Irish Islamic State supporter Lisa Smith may have blended in with other refugees in north east Syria after fleeing from a detainment camp with her child, aid workers say.
The annex of the Ain Issa camp holding family members of Islamic State fighters was "completely empty" on Monday evening, according to Amjad Yamin of the charity Save The Children, which was working in the camp.
Nearly 1,000 wives and children of the fighters escaped the camp at the weekend after it came under attack from Turkish warplanes. Turkey launched an invasion along its border with Syria following a decision by US president Donald Trump to pull US troops from the region.
The vast majority of those who fled remain unaccounted for. There are reports of large groups of women and children travelling from the camp, including some making their way north towards the Turkish border about 20km away.
A large number of women have also made their way into the main Ain Issa camp, which holds about 13,000 internally displaced persons (IDP) who not affiliated, Mr Yamin said. “They are hiding out here for now.”
There are no restrictions on entering and leaving the main camp which functions as a refugee camp and not a detainment centre. The main facility was not damaged in the recent attack, Mr Yamin said.
An official with the Syrian Democratic Forces (SDF), which had been guarding the detainees, said some women who had escaped with their children later returned to the main camp as they had no food or water. Other's were recaptured but their location is unknown.
The official said it was extremely difficult to get solid information, as internet and phone services have been down for lengthy periods.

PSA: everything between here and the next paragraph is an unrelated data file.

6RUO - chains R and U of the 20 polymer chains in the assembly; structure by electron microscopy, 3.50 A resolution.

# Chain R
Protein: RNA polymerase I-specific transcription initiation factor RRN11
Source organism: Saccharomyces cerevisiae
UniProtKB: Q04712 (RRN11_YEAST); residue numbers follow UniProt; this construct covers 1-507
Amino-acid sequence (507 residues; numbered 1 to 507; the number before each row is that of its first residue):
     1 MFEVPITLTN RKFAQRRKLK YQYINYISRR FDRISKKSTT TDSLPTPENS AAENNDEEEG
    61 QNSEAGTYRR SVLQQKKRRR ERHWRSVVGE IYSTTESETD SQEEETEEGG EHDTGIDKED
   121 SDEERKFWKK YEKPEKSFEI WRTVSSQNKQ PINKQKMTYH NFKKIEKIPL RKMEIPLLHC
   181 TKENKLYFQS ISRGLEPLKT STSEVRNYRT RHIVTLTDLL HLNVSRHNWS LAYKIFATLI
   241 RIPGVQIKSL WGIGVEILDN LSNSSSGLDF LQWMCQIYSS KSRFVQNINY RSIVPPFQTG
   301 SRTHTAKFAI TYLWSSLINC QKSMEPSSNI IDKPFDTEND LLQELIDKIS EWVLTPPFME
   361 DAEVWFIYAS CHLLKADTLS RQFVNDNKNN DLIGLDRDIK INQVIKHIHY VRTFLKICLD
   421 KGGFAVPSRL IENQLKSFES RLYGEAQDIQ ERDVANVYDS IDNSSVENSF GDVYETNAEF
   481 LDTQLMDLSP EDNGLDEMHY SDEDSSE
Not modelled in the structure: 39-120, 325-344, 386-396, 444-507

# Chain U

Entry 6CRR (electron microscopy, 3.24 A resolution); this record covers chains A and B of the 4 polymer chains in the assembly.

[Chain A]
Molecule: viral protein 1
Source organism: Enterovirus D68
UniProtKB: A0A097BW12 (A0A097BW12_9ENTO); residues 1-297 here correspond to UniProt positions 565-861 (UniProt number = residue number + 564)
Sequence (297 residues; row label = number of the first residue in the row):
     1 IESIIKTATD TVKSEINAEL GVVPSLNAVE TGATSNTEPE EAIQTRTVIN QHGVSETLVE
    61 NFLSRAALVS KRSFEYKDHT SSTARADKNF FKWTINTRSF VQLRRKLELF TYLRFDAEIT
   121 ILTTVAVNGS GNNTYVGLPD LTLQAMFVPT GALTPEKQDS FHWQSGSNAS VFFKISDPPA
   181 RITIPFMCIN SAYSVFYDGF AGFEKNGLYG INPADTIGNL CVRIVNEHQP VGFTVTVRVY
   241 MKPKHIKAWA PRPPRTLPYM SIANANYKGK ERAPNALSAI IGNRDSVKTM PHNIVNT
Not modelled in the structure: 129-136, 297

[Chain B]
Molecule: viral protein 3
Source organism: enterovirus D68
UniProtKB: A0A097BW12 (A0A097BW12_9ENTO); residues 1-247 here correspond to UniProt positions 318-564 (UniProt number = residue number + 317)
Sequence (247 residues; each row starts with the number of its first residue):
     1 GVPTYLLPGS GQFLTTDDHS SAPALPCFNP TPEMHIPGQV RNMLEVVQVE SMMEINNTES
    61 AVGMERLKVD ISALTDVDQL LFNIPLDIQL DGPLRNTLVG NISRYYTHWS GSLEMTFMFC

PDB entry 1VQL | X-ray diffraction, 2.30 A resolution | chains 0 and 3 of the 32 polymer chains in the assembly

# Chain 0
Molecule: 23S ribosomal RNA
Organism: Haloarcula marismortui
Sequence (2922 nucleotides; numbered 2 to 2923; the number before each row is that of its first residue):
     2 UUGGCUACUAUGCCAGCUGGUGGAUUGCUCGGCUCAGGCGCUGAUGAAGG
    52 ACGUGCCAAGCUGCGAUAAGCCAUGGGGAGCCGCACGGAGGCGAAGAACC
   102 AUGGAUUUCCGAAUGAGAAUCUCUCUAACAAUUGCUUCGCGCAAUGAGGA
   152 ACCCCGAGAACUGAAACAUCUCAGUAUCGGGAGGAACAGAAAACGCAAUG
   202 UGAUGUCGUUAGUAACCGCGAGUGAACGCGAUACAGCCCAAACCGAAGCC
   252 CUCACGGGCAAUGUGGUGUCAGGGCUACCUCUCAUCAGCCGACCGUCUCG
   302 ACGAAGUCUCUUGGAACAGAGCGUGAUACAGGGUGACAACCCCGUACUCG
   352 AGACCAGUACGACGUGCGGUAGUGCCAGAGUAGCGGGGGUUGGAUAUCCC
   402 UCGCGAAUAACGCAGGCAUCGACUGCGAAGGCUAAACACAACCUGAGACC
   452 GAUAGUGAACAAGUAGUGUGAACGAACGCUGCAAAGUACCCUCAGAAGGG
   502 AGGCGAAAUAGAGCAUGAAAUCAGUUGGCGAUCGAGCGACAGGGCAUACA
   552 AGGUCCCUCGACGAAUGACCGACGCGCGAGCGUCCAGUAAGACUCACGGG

Ms Smith, a former member of the Irish Air Corps, had been in the detainment camp with her two-year-old daughter for the last few weeks, having previously been held in the Al-Hawl camp 220km away.
She had been sharing a tent with the wife and Irish born child of Isis supporter Alexandr Bekmirzaev, a naturalised Irish citizen who was captured by Kurdish forces earlier this year.
Mr Yamin said Ms Smith and her child were not among a group of some 30 people taken by UN workers to the city of Raqqa. All members of this group were unaccompanied children, he said.
"Once again, we urgently call on foreign governments to repatriate their nationals while they can. The opportunity is quickly slipping away," said Save the Children Syria response director Sonia Khush.
“We heard reports that the authorities on the ground took some of the foreign women to another location, but many have fled and some are unaccounted for.”
Irish security sources said the authorities here have no information on Ms Smith’s location.
The Syrian Human Rights Observatory said military forces loyal to Syrian president Bashar Al-Assad arrived in the Ain Issa area on Monday following a deal between the SDF and Syrian military.
Both sides have agreed to join to fight Turkish forces. The deal involves leaving the SDF in charge of detention and refugee camps in north-east Syria, a spokesman for the main governing party in the region said.
Syrian state television on Monday showed long lines of Syrian military vehicles entering the town of Ain Issa.
There have also been reports of escaped Isis members engaging in gun battles with SDF forces nearby and of the flag of the terror group being flown between the camp and the Turkish border.
Asked about developments at Ain Issa, a spokeswoman for the Department of Foreign Affairs said it would, as in all cases where Irish citizens abroad were in danger, engage with partners and provide consular advice and assistance.
“Given the particularly volatile and complex situation in the region, it would not be appropriate to comment on specific cases or any possible course of action.”
Last week, the gardaí confirmed that both Ms Smith and Mr Bekmirzaev are being investigated under the Criminal Justice (Terrorist Offences) Act 2005, which prohibits membership of domestic and foreign terrorist groups.
During her time with the Air Corps, Ms Smith worked as a flight attendant on the Government jet, and as a driver for senior officers.
Turkey has said its attack on northern Syria, which began last week, is designed to create a safe zone along the border and that its sole target is Kurdish fighters, whom they say are terrorists.